Child drownings hit record number in Florida

More children are losing their lives by drowning in Florida than before, following a record high report from the state.

Monday, the Florida Department of Children and Families reported 98 drowning in 2021, up from 69 deaths reported in 2020. 

There were 65 drownings in 2019 and 88 deaths in 2018. 

It’s concerning for swim safety advocates since drowning is the second leading cause of death for all children in the U.S. It hits home for parents like Shannon Seal, a swimming safety instructor and owner of Seal Swim School in Tampa Bay.

"It breaks my heart. I take it quite personally. Unfortunately, we can't reach every single person as much as I would like to," said Seal. 

She said she believes the jump in deaths could be tied to the pandemic.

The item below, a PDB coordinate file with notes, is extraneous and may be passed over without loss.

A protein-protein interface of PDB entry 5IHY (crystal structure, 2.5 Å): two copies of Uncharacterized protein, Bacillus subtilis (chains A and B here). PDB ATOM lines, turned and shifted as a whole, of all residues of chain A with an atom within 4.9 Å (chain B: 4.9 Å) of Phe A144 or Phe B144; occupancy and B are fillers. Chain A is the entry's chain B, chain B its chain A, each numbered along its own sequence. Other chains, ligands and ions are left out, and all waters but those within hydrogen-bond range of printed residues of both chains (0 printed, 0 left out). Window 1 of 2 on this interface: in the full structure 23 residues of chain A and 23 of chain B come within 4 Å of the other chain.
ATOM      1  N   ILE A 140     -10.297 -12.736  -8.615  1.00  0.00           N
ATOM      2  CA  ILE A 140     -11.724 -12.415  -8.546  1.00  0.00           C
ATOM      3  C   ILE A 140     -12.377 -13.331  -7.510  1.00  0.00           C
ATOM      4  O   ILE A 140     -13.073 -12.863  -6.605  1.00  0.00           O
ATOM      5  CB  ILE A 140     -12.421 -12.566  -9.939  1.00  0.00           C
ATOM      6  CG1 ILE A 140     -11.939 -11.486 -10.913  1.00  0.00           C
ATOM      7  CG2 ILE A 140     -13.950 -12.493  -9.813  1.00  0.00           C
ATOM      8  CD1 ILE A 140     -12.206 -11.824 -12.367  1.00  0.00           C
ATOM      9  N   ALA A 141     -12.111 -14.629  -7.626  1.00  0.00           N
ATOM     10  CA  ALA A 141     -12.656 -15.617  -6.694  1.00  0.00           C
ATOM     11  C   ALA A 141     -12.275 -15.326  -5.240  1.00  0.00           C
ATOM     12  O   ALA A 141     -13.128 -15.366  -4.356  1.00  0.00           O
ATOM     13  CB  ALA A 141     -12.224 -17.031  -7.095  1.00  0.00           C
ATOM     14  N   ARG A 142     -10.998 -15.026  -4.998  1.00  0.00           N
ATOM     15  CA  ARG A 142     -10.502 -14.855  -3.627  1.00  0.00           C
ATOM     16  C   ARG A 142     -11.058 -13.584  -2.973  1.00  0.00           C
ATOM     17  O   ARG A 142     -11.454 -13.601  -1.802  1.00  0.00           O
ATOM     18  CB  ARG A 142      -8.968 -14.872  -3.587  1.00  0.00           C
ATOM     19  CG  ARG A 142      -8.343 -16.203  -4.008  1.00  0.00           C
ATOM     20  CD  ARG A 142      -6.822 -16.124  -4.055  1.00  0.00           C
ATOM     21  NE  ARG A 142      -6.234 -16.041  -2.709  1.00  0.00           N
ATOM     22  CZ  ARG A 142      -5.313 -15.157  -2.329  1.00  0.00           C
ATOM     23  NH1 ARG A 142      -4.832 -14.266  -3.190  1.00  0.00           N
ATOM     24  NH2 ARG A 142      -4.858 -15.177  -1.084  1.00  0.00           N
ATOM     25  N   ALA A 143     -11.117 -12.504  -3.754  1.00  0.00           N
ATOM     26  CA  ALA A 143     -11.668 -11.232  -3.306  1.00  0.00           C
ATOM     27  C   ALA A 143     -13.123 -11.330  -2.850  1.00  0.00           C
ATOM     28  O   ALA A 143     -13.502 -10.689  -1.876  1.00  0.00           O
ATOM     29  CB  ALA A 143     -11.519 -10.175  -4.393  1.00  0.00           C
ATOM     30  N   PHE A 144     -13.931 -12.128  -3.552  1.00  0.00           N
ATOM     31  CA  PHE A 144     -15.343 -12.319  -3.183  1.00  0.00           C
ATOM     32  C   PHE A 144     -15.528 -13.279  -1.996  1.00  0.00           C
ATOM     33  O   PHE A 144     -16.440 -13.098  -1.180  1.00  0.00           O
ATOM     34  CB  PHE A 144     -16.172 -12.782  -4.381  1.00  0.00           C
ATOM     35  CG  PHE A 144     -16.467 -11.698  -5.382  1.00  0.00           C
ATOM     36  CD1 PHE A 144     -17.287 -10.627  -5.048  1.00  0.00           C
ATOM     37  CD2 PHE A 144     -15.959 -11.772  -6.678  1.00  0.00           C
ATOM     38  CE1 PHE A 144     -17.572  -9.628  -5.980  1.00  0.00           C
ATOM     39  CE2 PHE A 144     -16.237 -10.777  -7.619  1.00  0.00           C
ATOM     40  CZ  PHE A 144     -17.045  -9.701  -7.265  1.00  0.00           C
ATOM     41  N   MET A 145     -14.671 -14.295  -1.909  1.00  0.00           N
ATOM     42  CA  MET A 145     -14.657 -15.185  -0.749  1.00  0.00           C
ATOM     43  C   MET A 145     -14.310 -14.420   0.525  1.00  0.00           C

"I think a lot of it has to do with more people are staying home. And unfortunately, when you stay at home, just the accidents that could potentially occur," said Seal.

Swim safety advocates say it only takes a second for water to take a life. About 66% of last year’s deaths were kids age 3 and younger, and one in four of the 2021 drownings were in the Tampa Bay area.

"It's very concerning, and I think it's definitely something that needs to be addressed, especially before the warm months start to come back and once spring hits and the pools are more readily open," said Seal.

Prevention is critical, so swim safety instructors said parents should sign up for swim classes, put in a pool fence and never take their eyes of their kids.

"I'd also encourage them to get their CPR certification, be prepared in case of an emergency and just constantly watch your children around water," said Seal.

Safety advocates stress that drownings can happen anywhere, in a bathtub, a pool or wherever. Since there’s a lot of water in Florida, instructors said knowing how to swim is an important lifesaving skill for kids.

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